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Strength in numbers: #30DaysofSAAM unites advocates

Polaroids of photos from the contest against a rainbow background

By Susan Sullivan
Prevention Campaign Specialist, National Sexual Violence Resource Center

For the past six years, the #30DaysofSAAM Instagram contest has been a popular and integral part of Sexual Assault Awareness Month (SAAM). The contest encourages creative engagement around SAAM, generates conversations around sexual violence, consent, and healthy relationships, and – of course – awards prizes. One of the less obvious benefits of the contest is the sense of unity and strength that it generates among participants and those of us who are looking on.   

The concept behind the contest is simple: Each day in April, NSVRC provides an open-ended prompt (such as My Self-Care Snack or Positivity Reminder) and participants respond on their Instagram pages by posting original photos, videos, or digital art. Every year the contest attracts new participants, and this year was no exception – there were over 7,000 submissions by the end of the April. The majority of participation comes from local service-based programs, like rape crisis centers, and from survivors and allies.   

While participation is incentivized by prizes, the real draw of the #30DaysofSAAM extends beyond competition. The contest submissions give us all a glimpse of the scope of SAAM. We see photos of folks hunched over poster board with teal markers in hand, waving from behind resource tables, and securing bright teal ribbons around lamp posts. These individuals might be strangers in real life, but to those of us who do this work, it doesn’t quite feel that way. Working to end sexual assault, harassment, and abuse can sometimes feel very siloed. When we can see thousands of photos of people expressing our same passion to create change, the world can instantly feel brighter.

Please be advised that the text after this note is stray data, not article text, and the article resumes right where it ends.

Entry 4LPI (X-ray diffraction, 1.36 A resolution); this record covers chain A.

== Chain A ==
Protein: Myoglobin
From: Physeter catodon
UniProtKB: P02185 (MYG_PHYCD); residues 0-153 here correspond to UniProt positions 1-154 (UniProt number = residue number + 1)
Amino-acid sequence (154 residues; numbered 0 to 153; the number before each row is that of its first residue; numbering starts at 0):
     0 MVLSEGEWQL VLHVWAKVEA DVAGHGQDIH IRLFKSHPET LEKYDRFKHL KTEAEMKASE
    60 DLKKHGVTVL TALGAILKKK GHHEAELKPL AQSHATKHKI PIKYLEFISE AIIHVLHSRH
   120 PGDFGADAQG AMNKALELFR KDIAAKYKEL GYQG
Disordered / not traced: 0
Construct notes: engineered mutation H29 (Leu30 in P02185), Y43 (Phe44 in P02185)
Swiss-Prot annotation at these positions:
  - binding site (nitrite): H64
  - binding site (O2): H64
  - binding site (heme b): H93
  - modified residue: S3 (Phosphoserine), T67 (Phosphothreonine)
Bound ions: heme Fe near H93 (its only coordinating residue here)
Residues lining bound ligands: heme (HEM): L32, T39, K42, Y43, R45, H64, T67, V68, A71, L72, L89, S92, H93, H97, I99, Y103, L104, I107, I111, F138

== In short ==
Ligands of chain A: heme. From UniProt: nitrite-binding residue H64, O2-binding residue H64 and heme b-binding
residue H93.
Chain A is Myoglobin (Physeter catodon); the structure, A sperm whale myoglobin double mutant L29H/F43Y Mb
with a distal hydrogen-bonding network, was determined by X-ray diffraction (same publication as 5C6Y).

When we can see thousands of photos of people expressing our same passion to create change, the world can instantly feel brighter.   

We always say that Sexual Assault Awareness Month is about more than awareness – it’s about prevention – but I also think it’s about unity. It’s a time when our efforts are most visible, most momentous, and powerful. Part of that visibility is thanks to the connection we gain when we share photos of our work online, and the #30DaysofSAAM just happens to be one of the vehicles we can use to find this connection. When we talk about the work we do during SAAM, we often overlook the fact that social media is very much a public space. After all, sharing content online is a way of reaching, educating, and even inspiring a community (including a community of your peers), even if it isn’t physical.   

If there’s one thing that we can take away from this year’s submissions, it’s that there is a lot of work being done out there (year-round!) by dedicated staff, volunteers, and individuals. While we can’t measure the wide-reaching impact of SAAM events, just witnessing the scope of what’s being done can instill you with a sense of positivity, unity, and hopefulness about the direction we’re headed. 

Learn more

I hope you’ll take a look at the submissions this year by searching #30DaysofSAAM on Instagram, and invite you to join in next year’s contest. If you’re interested in getting a jump start on brainstorming prompt responses, be sure to check out this fall when the new campaign materials are posted.   

Check out some of the daily prompt winners: 

Day 1: How I gear up for SAAM

Three young people putting up large teal ribbons on a lamppost

Day 18: Believe Survivors

Woman holding up a dry erase board that says "I believe survivors because they are brave!"


Woman sitting on top of a large concrete block on which "Take Back the Night," stars, and a moon are painted

Day 20: I feel grounded when...

Group of people doing yoga

Day 17: Hero: A tribute to someone
working to end sexual violence

Young woman wearing a NO MORE shirt and holding up a photo of Mariska Hargitay

Day 30: Real talk: What SAAM means to me

Picture of a young woman next to the text: "SAAM mean everything to me because I have so many friends who were sexually assaulted, and they didn't deserve what happened to them. I get to educate others in the hopes that they won't have to go thru the same, as well as provide a safe space for sexual assault survivors to feel safe and be heard."

This article appears in the Spring 2019 print edition of The Resource.